Queer Taxes: Filing Tips for the LGBT Community
Tax season is upon us. For LGBT couples, this may be only the first or second year you can file taxes together. LGBT families may have different needs than straight couples, and transgender taxpayers may need guidance on how to file appropriately. These are the top considerations for LGBT couples and their families:
1. Only file your taxes jointly if you’re legally married to your partner.
Wedding bells are ringing after the Supreme Court ruled in June 2015 that same-sex couples have the legal right to marriage across the U.S. Even so, some LGBT couples choose not to become legally married for a variety of reasons. If you and your partner haven’t submitted a marriage license, then you won’t be able to file your taxes jointly.
2. File your taxes with the name on your social security card.
People changing their names must file their taxes with the name on their social security card. Maybe you’ve begun going by a different name at work, and even have credit cards in your preferred name.
If your name doesn’t match your social security card, the IRS won’t accept your tax return.
When changing your name, the first thing you should do after receiving the court order is to take it to the Social Security Office. This also affects people changing a name after marriage. Make sure to give yourself enough time to get a new social security card after changing your name, since it can take up to 14 days.
3. Unmarried homeowners may benefit by deducting mortgage interest.
The Ninth Circuit ruled that unmarried co-owners of a home can deduct mortgage interest on up to $2.2 million of acquisition debt. Married couples, meanwhile, are limited to $1.1 million. You may be able to receive a refund from previous years, as well.
4. Couples adopting children may benefit from marrying first.
Are you and your partner thinking about adoption? Whether you do it together or as a second-parent adoption, you may want to consider marrying in the year prior to adoption. Let’s say, for example, Jane wants to adopt Jill’s child. Any expense that Jane incurs prior to marriage isn’t included in the qualified adoption expenses.
Meanwhile, Jim and Frank haven’t married, but they want to adopt a child together. Their joint income is more than $195,000 and the maximum allowance is $194,580. For both of these couples, it may be more beneficial to marry prior to the adoption.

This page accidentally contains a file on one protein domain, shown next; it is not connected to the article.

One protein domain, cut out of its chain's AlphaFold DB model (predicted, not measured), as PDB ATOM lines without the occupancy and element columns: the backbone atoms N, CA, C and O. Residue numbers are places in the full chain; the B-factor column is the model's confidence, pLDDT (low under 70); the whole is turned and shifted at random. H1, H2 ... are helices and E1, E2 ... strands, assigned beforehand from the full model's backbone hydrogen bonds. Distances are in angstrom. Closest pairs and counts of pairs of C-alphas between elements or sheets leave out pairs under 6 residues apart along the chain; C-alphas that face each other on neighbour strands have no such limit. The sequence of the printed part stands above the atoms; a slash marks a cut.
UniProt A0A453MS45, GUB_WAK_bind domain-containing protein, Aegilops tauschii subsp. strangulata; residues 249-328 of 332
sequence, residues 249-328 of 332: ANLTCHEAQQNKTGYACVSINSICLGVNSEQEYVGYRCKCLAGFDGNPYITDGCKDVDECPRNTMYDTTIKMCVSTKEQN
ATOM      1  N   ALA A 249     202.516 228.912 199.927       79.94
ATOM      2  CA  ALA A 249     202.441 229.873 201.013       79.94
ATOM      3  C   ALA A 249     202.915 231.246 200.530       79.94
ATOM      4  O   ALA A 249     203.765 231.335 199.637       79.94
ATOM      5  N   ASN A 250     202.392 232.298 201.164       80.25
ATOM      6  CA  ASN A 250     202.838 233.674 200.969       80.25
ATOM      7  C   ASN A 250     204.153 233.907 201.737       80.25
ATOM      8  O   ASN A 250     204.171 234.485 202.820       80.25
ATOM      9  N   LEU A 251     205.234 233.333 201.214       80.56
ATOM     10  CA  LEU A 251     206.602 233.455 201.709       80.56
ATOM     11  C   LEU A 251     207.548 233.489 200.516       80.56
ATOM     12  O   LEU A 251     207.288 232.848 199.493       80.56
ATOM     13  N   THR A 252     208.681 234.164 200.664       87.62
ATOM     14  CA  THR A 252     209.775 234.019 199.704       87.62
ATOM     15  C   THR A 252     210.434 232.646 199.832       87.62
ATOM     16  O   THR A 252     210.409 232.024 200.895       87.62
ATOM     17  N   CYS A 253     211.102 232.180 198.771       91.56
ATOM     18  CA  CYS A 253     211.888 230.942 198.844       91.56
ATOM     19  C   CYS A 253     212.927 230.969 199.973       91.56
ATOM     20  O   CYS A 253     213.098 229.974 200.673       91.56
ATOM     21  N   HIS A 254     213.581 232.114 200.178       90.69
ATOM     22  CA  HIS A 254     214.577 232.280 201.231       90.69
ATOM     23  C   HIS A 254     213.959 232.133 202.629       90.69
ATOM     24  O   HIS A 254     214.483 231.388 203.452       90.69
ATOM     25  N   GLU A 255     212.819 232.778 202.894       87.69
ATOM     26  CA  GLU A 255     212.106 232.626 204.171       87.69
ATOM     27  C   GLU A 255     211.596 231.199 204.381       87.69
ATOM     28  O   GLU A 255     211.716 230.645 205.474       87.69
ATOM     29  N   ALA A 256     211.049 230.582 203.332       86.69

Most couples can file their taxes independently through TurboTax or H&R Block, but CPA Rosalind W. Sutch, who focuses on LGBT tax and financial planning issues at Drucker and Scaccetti in Philadelphia, recommends that some couples seek advice from a qualified tax professional familiar with LGBT issues.
Unmarried couples who live together and share ownership of property should talk to a tax professional, especially if they have children.
Married couples who did estate planning before national marriage equality passed in 2015 should also review their documents with a professional to see what, if anything, you need to change.
Sutch explains that she has recently seen a number of situations and mistakes that LGBT couples should be aware of when filing taxes. In one case, unmarried partners with teenage children used two different tax preparers, and they lost tax credits because the preparers didn’t communicate. In this case and others, it’s wise to reach out to a tax professional.
5. Another difference in taxes for same-sex couples after the Marriage Equality Law:
Jill makes $80,000, and Jane makes $35,000. When they filed separately before their marriage was recognized, Jill paid $13,219 in taxes and Jane paid $3,244. Between the two of them, they paid a total of $16,463 in taxes. This year, they can file jointly as a married couple. With the same income this year, they pay $15,188. That saves them $1,275 that they can spend on a trip to the Bahamas!
*Tax amounts estimated with H&R Block’s tax calculator.